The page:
National Academies Press: OpenBook

Clean Ships, Clean Ports, Clean Oceans: Controlling Garbage and Plastic Wastes at Sea (1995)

Chapter: Special Situations: The Gulf of Mexico

« Previous: Pilot Programs by Community and Environmental Groups
Suggested Citation:"Special Situations: The Gulf of Mexico." National Research Council. 1995. Clean Ships, Clean Ports, Clean Oceans: Controlling Garbage and Plastic Wastes at Sea. Washington, DC: The National Academies Press. doi: 10.17226/4769.
×
Page 27

Below is the uncorrected machine-read text of this chapter, intended to provide our own search engines and external engines with highly rich, chapter-representative searchable text of each book. Because it is UNCORRECTED material, please consider the following text as a useful but insufficient proxy for the authoritative book pages.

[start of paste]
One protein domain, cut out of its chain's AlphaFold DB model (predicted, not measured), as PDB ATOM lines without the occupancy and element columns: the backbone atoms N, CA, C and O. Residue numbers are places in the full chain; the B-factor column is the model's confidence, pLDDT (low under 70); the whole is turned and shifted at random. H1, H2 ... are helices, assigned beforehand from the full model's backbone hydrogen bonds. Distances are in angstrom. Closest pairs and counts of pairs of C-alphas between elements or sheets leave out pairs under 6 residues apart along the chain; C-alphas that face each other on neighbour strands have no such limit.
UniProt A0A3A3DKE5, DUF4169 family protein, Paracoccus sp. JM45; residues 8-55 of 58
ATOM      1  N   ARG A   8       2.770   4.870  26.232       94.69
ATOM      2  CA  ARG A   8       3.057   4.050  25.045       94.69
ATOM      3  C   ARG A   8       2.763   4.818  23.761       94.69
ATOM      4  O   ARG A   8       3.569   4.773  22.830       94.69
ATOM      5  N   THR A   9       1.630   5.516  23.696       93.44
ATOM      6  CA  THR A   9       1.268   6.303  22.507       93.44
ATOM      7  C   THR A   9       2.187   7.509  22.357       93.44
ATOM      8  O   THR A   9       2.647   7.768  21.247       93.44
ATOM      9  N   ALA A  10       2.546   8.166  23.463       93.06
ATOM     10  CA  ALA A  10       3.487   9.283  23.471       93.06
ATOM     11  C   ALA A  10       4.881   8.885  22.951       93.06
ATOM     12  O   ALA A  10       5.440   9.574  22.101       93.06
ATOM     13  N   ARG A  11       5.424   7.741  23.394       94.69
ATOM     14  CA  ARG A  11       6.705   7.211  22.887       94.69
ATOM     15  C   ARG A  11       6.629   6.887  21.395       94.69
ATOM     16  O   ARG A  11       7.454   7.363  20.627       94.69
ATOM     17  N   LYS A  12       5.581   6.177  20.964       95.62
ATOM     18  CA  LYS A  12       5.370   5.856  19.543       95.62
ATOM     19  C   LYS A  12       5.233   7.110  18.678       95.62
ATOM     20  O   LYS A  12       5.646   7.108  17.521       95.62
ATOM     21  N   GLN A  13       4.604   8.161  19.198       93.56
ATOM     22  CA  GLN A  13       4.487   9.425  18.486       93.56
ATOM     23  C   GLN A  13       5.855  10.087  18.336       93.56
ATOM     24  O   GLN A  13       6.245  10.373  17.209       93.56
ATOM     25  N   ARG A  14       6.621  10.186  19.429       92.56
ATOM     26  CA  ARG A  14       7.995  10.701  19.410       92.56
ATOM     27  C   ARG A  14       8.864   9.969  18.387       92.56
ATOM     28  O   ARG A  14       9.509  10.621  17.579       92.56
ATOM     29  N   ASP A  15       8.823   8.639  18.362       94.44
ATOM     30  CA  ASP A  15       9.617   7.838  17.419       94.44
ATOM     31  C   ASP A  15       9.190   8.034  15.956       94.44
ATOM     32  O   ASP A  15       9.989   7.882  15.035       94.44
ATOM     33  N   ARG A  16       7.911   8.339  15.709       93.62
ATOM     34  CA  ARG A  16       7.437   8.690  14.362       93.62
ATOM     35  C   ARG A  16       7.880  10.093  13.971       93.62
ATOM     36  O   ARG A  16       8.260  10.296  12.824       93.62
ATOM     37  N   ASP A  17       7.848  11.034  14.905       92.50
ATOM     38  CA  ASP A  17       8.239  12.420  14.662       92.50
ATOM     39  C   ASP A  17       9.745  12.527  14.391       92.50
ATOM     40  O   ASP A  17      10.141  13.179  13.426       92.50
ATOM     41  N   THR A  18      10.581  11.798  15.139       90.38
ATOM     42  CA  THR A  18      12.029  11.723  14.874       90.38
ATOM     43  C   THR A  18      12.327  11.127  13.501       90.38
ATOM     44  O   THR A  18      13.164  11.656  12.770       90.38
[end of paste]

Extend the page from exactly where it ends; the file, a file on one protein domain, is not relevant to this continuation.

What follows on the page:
DIMENSIONS OF THE CHALLENGE AND U.S. PROGRESS 27 funded by a grant from MERP, the program included an educational effort targeting fishermen and an agreement with the city to place large dumpsters and storage areas on city-owned piers. Fishermen were encouraged to return to port their netting and cordage formerly discarded at sea; in some cases, they also retrieved netting observed floating at sea. Once on shore, the plastic nets were sorted by type, baled, and transported to recycling centers in Seattle. Although the Newport program has been discontinued, fishermen using various ports in Washington state and Alaska continue to recycle nylon gill-net webbing through a recycling infrastructure established and managed by the Pacific States Marine Fisheries Commission (F.I.S.H. Habitat Education Program, 1994). Special Situations: The Gulf of Mexico The Gulf of Mexico is part of the Wider Caribbean special area. Special areas are an important consideration in the development of a U.S. Annex V implementation strategy, for two reasons. First, special areas fall into multiple national jurisdictions, meaning that all nations bordering an area must cooperate to some degree, first to obtain the designation and then to implement and enforce Annex V mandates. The other reason is that Annex V imposes a zero- discharge standard in special areas, and vessels transiting these areas must be able to comply. In most special areas, food waste must be discharged at least 12 nautical miles from shore; in the Wider Caribbean only, comminuted (i.e., ground) food waste may be discharged beyond 3 nautical miles from shore. The IMO has designated eight special areas under Annex V.14 The discharge restrictions have gone into force in three areas: the Baltic Sea, the North Sea, and the Antarctic Ocean. The mandates will take effect in the Mediterranean Sea, the Persian Gulf, the Red Sea, the Black Sea, and the Caribbean once IMO determines that sufficient port reception facilities are available bordering the special area. It is important to note that the designation of special areas is a political process, as opposed to an entirely scientific one. The Wider Caribbean was so designated by IMO at the urging of the United States and in consultation with other nations in the region, including Mexico and Cuba, neither of which is a signatory of Annex V. The special area status of this region will make unique demands on executive agencies of the U.S. government and will require coordination of enforcement and compliance efforts among the countries bordering the Wider Caribbean. The Gulf of Mexico Program. (GOMP) is one avenue for such coordination. Organized by the EPA regions15 spanning the gulf, the GOMP is an interagency effort 14 Different special areas may be designated under other MARPOL annexes. This report addresses only those special areas designated under Annex V. 15 The EPA divides the United States into 10 regions for administrative purposes. The Gulf of Mexico falls within two jurisdictions, so oversight of the special area requires the cooperation of both the Atlanta and the Dallas EPA headquarters.